Joined
Jan 24, 2008
Messages
3,289
Reaction score
1,717
I guess Frank Smith thought the cockpit of the Stits Playboy was too big as that's what he built prior to the Miniplane.
 

El Piloto

Registered Users
Joined
Aug 17, 2008
Messages
67
Reaction score
14
Many designs are too small "today". People on average were smaller back then. Even when I learned to fly in 1971 the FAA 170# average was actually realistic which seems far from true today. I weighed 135 in 1971.........210 today. Oh well.
People (many) do not understand the leg to torso ratio applies here....and I sure do not know why! I had men 6 feet tall who could not get into my Charger. Others 6'6" had no trouble whatsoever. So here it is....the guy 6'6'' had a long torso and short legs. The guy who was 6' was all legs and a short torso. Many designers just do not seem to get it. These days, in the "lands of milk and honey" designers say they made the cockpit larger or bigger....but they mean wider...and totally miss the leg/torso ratio. The Baby Ace and the Pitts S-2 etc. need re-design work. The Baby Ace and the Smith Miniplane are both fine designs for long torsos but not for long legs. The Baby Ace needs another six inches in cockpit length with adjustable rudder pedals to be a really good design. Ditto many others.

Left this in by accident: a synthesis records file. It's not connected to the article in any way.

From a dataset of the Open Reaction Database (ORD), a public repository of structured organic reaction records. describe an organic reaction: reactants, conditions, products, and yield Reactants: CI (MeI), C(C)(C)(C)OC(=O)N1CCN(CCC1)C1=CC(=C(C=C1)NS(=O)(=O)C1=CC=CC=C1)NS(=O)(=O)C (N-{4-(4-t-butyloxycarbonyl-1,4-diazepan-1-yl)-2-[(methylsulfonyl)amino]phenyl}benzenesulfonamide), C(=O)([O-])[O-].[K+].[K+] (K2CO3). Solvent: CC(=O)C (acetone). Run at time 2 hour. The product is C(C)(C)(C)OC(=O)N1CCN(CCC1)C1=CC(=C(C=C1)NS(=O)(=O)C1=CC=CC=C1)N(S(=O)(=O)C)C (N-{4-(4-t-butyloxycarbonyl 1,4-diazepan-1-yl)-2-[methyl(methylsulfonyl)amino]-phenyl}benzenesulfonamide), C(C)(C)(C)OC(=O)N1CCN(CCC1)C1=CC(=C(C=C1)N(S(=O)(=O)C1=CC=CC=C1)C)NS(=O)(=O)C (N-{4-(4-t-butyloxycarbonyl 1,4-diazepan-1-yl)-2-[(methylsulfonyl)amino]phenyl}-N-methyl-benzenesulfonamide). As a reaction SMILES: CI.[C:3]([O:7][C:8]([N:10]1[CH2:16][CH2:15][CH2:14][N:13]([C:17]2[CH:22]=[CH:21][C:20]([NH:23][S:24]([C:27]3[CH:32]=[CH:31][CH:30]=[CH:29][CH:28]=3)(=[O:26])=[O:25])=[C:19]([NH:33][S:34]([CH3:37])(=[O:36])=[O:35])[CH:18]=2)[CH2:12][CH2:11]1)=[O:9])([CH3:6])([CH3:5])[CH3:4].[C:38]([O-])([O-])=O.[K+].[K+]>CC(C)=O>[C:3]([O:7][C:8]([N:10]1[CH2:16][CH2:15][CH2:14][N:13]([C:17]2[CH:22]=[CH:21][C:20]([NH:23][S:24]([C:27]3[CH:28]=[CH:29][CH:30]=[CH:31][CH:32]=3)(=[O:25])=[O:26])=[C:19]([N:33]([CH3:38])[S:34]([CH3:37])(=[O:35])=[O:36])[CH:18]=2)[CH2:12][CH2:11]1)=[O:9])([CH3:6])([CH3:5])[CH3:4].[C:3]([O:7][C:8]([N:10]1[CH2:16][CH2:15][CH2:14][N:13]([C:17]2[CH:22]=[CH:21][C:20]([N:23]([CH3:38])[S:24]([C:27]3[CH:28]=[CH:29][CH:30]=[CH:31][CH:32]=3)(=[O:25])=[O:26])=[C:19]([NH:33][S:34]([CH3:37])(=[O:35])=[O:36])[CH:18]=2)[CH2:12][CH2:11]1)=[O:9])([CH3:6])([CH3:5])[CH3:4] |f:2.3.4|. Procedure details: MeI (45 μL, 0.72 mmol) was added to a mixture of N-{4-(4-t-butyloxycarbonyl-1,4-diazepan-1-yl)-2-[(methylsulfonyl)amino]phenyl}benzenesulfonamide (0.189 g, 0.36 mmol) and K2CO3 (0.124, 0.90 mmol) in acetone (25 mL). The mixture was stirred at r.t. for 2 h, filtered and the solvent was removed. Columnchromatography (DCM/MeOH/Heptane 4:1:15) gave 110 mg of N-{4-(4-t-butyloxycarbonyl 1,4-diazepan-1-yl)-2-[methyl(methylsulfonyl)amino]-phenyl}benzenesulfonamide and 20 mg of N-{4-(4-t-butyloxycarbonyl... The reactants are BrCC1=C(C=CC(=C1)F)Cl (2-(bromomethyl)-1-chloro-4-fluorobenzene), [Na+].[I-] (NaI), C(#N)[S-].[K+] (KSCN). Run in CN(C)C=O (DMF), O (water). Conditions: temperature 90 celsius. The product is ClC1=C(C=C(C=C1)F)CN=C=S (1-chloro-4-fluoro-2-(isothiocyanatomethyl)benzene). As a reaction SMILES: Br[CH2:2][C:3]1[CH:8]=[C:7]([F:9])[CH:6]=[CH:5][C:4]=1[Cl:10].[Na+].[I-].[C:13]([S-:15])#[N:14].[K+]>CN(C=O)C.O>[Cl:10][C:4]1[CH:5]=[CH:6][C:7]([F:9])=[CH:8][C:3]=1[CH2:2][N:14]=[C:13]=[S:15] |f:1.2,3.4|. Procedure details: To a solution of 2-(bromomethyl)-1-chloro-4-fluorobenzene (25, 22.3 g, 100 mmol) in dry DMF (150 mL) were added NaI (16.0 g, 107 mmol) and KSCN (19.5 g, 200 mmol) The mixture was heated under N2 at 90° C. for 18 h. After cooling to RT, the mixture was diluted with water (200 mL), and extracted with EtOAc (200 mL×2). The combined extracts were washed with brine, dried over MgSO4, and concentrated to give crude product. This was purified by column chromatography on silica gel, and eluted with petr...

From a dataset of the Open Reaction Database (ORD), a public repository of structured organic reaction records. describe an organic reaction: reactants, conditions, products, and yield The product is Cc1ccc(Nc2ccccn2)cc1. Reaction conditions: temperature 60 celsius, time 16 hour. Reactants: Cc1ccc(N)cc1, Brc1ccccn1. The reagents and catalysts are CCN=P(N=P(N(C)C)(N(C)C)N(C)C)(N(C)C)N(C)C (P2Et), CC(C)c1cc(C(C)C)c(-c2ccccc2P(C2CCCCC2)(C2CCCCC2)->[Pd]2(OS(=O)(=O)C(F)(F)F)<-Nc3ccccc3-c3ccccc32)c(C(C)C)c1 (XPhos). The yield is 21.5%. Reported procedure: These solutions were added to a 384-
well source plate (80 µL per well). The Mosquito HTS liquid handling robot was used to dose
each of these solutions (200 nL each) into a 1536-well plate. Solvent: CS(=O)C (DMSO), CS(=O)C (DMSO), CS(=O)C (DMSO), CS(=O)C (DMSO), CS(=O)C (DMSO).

Neil

Well-Known Member
Lifetime Supporter
Joined
Nov 10, 2006
Messages
6,596
Reaction score
1,153
Location
Monroe, Louisiana
Totally agree. I'm right at 5'11" and when I sit in my Acro Sport, I drop pretty low in the cockpit but my legs are folded up even with the rudder pedals moved forward. Others of the same basic height stick up above the top of the turtle deck and can't reach the pedals.
4210-b8de4bf373c2e637a3d3390aa466f501.jpg
 

footloose

Well-Known Member
Supporting Member
Joined
Mar 10, 2017
Messages
555
Reaction score
201